Colleges see record enrollment during COVID summer

Students in all areas of the country are flocking to online classes
By: | June 9, 2020
Enrollment is setting records at some colleges and universities as students take advantage of expanded online course offerings and flexible schedules.Enrollment is setting records at some colleges and universities as students take advantage of expanded online course offerings and flexible schedules.

Several schools, from large state flagship universities to small private colleges, have reported record summer enrollment even as the country grapples with a recession and the ongoing coronavirus pandemic.

Officials at Georgia Gwinnett College (GGC) outside Atlanta reported a 14% increase in its summer enrollment in online classes, reaching the highest summer numbers in the school’s 15-year history.

“In times of economic trouble, people turn to higher education as a path to a brighter future,” President Jann Joseph said in a statement. “And with GGC’s affordability, quality of instruction and a convenient location to such a large population, we know that many people will turn to us.”

The school’s administrators also credited retention policies instituted last year that encourage first-year students to focus on a major or concentrated program of study.

Fall enrollment numbers are also looking strong, said Michael Poll, the college’s vice president.

Flagships also setting enrollment records

On the other side of the country at Arizona State University, summer enrollment jumped 16.5% (compared to 2019) with a record 56,000 students taking online classes. More than 1,300 of them are newly admitted fall 2020 first-year students, an increase of 74% from last summer, the university said in a news release.

[VIDEOArizona State University officials discuss record summer enrollment and the new courses being offered.]

The university added more courses, for a total of more than 5,200, including classes on the coronavirus. The courses also start on multiple dates to accommodate students’ schedules, administrators said.

Students “are choosing to approach our present reality as an opportunity to make progress on their academic goals,” Executive Vice President and University Provost Mark S. Searle said in a university news release.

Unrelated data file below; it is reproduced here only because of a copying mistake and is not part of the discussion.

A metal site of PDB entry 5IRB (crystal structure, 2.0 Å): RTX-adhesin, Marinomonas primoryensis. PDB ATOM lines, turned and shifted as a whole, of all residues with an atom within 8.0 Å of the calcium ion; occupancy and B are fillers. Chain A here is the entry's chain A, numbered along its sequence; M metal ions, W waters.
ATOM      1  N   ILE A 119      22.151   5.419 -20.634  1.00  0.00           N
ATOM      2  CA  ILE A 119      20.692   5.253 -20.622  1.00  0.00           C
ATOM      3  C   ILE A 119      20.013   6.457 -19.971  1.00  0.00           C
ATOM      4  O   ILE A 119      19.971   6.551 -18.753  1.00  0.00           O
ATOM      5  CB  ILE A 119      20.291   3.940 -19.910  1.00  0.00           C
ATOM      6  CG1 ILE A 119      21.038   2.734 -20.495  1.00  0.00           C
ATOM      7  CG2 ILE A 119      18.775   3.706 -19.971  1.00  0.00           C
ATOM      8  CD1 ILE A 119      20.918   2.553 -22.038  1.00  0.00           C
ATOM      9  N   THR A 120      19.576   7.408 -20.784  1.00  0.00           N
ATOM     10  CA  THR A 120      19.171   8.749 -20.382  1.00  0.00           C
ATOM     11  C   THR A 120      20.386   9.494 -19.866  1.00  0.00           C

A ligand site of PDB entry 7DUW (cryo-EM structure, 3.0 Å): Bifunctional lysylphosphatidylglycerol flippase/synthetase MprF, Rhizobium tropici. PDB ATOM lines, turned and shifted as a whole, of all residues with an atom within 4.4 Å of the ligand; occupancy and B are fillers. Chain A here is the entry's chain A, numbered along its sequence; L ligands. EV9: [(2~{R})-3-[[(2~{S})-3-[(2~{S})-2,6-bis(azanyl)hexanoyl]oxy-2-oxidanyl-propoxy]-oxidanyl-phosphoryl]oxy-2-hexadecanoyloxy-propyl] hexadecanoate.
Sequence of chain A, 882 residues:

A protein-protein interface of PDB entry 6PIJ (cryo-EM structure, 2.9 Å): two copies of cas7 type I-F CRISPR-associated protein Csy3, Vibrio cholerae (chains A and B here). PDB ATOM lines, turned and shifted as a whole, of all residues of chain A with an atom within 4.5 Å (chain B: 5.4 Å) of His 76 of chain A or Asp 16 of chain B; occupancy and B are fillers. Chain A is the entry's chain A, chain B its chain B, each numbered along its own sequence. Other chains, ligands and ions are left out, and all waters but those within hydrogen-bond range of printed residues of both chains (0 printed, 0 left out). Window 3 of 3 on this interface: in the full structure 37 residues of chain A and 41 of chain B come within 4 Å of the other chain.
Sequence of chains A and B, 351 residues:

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Indiana University Bloomington reported a record high enrollment of 12,604 students, a 22% increase from summer 2019. More than 33,ooo students have enrolled in online courses offered by the university’s campuses across the state.

At the University of Cincinnati, a record 19,708 students are enrolled in summer courses, with more of those students enrolling full-time.

Administrators expect those numbers to grow throughout the summer due to flexible course schedules that allow students to enroll in half-semesters or single-month courses in June, July and August.

“Right now, our summer enrollment numbers are above what the totals would have added up to in August in past summers,” Jack Miner, vice provost for enrollment management, said in a university web post. “That means this strong enrollment picture can only grow as we’ll continue to provide flexible study options for students as the semester continues.”

Some small privates also see summer surges

William Carey University in Mississippi reported record summer enrollment of 2,595 students, with its schools of education and nursing seeing the biggest gains.

“It is not surprising that the largest increases are in programs that lead directly to employment,” President Tommy King said in a university news release.


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At Otterbein University in Ohio, university officials say online learning has drawn in students who might not have otherwise enrolled in courses this summer, according to Spectrum News 1.

The university set a record for summer enrollment, with a 73% increase of about 180 students, the news outlet reported.

“There are a significant number of students that are home,” Jefferson Blackburn-Smith, vice president of enrollment management, told Spectrum News 1. “They can’t work, although now some of them might be able to get back into the workforce. And why waste that time?”


UB’s coronavirus page offers complete coverage of the impacts on higher ed.